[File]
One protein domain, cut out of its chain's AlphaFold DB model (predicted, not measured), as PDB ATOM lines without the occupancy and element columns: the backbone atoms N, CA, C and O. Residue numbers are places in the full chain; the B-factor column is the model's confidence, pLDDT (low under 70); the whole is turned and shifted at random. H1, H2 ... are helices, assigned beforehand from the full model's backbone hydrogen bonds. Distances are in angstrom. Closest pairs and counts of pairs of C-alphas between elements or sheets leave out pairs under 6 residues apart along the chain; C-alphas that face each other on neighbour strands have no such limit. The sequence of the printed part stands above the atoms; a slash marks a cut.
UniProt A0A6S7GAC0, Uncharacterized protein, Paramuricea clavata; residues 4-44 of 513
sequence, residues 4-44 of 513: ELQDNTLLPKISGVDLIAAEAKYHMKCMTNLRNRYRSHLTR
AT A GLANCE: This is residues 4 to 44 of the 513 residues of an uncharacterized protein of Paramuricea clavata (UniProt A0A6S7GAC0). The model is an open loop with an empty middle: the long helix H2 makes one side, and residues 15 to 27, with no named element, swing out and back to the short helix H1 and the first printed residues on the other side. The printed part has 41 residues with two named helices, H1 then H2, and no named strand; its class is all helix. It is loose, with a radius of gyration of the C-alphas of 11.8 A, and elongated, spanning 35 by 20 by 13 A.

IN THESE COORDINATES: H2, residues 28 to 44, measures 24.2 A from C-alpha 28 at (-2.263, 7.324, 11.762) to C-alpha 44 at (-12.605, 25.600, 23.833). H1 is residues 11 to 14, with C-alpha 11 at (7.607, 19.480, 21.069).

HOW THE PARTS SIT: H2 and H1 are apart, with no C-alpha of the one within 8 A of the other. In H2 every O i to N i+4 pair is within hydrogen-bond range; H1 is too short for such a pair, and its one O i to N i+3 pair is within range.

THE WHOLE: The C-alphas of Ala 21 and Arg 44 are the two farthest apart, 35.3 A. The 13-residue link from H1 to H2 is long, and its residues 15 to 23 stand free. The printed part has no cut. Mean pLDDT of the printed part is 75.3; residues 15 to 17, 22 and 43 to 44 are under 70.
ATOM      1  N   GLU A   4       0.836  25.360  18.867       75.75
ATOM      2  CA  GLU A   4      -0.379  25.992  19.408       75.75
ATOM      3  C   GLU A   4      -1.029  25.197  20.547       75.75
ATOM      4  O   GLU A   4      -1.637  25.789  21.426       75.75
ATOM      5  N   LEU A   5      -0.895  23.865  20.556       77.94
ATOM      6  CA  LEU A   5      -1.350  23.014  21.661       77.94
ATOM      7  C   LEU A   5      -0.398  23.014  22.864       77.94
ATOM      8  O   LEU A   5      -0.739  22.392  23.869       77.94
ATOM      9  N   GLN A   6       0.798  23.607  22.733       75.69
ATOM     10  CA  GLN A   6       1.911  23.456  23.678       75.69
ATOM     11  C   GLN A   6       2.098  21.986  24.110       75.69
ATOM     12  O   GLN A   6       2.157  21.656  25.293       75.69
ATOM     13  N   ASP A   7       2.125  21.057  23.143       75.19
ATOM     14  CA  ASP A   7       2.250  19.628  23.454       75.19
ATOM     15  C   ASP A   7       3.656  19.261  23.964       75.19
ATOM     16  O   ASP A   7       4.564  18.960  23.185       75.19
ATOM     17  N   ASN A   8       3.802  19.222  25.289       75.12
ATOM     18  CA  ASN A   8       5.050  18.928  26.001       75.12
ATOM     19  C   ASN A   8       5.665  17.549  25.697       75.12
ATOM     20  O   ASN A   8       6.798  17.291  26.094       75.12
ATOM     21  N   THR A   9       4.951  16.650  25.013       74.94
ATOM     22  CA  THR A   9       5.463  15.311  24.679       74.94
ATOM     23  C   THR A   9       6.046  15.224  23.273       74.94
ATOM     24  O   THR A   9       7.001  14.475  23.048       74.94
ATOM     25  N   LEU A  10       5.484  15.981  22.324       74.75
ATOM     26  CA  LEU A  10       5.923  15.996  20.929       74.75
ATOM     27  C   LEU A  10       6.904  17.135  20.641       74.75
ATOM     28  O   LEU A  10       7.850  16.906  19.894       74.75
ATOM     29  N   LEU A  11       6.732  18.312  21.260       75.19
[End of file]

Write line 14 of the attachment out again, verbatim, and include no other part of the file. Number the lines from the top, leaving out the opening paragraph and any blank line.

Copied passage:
ATOM      8  O   LEU A   5      -0.739  22.392  23.869       77.94